Eugene Spafford, director of the Center for Education and Research in Information Assurance and Security at Purdue University, was part of a “security visionary roundtable” assembled last September by CERIAS and Accenture (formerly Andersen Consulting). The participants came up with a list of top 10 trends affecting security and issued a “call to action” paper that outlined steps required to reverse these trends, including improving software quality, investing in training and packaging basic security architectures.
“I seriously doubt the paper will have much effect,” Spafford says. “There are a lot of people who agree with it, but no one wants to be the first to slow the time to market or invest extra resources.”
It’s likely to take outside pressure from government or something along the lines of a consumer boycott before industry will spend the time and money to adequately address the issues raised, he says. He fully expects such pressure will come.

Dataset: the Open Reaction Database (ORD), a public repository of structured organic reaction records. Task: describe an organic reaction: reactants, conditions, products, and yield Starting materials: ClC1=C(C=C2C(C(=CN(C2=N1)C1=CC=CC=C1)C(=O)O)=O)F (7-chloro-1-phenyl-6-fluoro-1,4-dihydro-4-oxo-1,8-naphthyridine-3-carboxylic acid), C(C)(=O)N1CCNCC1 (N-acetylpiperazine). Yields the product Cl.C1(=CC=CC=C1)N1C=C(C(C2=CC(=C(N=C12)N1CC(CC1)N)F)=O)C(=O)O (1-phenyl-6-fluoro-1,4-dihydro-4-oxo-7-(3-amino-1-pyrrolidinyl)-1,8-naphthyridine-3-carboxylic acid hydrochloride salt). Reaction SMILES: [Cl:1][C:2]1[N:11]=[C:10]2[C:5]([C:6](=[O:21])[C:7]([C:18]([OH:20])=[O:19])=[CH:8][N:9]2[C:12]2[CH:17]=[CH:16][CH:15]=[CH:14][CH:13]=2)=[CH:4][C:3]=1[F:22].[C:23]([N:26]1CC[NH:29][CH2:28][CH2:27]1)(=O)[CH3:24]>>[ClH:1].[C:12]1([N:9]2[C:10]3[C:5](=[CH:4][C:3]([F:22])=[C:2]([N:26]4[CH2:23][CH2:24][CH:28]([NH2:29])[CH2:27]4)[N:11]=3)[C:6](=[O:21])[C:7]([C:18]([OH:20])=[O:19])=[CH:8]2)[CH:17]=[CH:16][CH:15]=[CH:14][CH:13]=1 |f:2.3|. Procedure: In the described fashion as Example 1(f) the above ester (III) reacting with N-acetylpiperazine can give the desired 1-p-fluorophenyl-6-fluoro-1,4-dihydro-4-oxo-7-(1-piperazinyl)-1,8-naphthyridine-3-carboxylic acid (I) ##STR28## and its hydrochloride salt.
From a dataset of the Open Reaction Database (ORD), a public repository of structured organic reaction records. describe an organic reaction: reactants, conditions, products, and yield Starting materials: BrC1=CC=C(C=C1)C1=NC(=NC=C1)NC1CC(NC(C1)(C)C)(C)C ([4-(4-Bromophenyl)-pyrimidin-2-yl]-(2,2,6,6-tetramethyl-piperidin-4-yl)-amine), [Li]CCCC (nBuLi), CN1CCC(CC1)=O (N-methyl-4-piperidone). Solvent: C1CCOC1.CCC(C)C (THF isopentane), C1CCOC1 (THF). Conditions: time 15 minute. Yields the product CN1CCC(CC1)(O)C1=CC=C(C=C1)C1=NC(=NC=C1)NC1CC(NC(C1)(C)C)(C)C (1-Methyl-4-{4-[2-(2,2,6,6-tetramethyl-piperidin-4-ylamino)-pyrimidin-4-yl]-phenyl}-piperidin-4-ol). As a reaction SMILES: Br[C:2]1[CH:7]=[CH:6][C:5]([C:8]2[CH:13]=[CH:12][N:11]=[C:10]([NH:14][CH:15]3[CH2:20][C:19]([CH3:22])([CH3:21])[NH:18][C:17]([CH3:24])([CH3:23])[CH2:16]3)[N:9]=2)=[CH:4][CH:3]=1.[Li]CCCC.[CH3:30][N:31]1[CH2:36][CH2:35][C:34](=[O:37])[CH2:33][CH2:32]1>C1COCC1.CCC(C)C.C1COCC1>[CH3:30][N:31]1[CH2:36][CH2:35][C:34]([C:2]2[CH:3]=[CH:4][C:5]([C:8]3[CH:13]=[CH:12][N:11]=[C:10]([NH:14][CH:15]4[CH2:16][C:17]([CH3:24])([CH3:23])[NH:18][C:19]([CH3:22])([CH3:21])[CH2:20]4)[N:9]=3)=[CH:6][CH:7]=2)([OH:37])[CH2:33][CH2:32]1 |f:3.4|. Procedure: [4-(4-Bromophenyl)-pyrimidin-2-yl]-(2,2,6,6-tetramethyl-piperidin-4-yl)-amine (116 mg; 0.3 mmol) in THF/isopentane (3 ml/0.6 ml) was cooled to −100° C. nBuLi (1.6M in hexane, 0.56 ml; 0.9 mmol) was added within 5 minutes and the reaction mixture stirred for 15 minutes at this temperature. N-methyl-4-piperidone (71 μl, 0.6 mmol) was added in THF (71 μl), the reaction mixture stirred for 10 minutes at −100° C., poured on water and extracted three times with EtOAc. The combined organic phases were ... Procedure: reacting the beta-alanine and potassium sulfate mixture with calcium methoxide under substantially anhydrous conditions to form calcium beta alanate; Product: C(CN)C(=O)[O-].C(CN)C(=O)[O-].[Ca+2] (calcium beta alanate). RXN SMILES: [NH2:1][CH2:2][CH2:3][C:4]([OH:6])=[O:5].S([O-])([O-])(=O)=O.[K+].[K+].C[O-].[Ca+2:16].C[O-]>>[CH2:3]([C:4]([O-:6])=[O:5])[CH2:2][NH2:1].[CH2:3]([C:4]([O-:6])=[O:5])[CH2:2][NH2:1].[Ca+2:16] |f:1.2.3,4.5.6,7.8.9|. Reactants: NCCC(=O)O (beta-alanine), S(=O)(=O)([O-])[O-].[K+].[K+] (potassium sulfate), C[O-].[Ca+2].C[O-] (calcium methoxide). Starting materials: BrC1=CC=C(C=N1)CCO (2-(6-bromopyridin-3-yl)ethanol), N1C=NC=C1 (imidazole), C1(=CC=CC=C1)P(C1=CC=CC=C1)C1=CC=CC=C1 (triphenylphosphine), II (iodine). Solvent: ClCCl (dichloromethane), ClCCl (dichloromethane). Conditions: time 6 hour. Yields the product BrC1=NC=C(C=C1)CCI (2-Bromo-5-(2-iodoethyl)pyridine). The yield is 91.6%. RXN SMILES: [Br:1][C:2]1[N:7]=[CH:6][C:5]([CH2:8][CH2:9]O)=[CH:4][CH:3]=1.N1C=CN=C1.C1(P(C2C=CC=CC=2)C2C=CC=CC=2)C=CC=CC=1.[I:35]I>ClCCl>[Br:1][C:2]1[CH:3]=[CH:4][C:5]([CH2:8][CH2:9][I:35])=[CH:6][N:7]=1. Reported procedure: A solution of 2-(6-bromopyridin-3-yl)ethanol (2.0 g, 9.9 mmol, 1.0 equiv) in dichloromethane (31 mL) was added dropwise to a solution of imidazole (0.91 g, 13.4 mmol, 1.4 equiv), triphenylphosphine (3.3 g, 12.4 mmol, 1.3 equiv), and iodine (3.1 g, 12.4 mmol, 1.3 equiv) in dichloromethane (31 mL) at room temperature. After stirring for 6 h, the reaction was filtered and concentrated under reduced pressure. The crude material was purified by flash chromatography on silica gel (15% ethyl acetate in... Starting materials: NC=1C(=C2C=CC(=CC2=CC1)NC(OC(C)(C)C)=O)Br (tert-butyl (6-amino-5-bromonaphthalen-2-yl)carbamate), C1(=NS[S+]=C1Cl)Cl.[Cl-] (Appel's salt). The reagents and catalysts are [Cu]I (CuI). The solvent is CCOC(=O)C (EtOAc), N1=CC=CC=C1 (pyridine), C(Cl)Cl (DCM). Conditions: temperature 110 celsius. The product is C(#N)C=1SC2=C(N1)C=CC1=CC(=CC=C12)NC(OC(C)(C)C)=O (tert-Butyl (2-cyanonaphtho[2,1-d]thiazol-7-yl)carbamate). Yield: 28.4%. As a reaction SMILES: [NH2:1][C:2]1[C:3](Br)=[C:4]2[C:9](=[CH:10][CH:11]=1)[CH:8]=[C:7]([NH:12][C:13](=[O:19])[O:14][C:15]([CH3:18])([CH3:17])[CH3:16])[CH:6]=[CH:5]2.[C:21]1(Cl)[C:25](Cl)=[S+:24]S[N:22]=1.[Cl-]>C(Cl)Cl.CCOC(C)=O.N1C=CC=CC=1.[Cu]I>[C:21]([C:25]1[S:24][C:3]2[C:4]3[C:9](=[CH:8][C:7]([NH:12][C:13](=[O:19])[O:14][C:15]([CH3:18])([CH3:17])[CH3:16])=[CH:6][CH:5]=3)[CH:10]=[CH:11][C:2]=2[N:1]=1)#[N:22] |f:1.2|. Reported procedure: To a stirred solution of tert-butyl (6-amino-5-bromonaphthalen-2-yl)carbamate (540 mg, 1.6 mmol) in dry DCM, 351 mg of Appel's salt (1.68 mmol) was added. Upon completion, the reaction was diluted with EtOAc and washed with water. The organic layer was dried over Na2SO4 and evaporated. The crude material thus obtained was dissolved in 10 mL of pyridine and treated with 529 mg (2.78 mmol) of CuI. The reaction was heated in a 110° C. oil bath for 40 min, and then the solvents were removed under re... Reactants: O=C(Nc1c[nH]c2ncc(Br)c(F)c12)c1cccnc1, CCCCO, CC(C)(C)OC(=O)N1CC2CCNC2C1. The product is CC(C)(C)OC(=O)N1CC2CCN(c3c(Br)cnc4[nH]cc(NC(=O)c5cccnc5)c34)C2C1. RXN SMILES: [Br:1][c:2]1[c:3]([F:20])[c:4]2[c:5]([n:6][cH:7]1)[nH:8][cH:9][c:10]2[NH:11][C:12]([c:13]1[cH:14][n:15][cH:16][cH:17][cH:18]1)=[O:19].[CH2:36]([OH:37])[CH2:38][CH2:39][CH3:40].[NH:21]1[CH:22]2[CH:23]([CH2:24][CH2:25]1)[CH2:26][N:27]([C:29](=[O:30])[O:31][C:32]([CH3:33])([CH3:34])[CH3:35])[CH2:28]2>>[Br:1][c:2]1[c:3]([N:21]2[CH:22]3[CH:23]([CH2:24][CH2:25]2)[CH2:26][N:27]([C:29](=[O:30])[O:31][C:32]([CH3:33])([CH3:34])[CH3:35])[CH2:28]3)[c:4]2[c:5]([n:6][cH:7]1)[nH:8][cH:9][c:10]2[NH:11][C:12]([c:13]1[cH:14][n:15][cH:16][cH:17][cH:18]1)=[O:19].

“The trend is one toward an increasingly complex and fragile infrastructure that’s being used for more critical purposes,” Spafford says. “At some point, the fragility is going to overtake the utility and that will bring a call to action.”
Others also worry that complexity is a breeding ground for disaster. The separate events that brought down various Microsoft sites a while back present a case in point. One was attributed to a technician’s mistake during a router configuration update, and the other was a denial-of-service caused by a buffer-overflow attack. So one was caused by human error in dealing with a complex system, while the other was a simple attack made possible by a complex system with known vulnerabilities.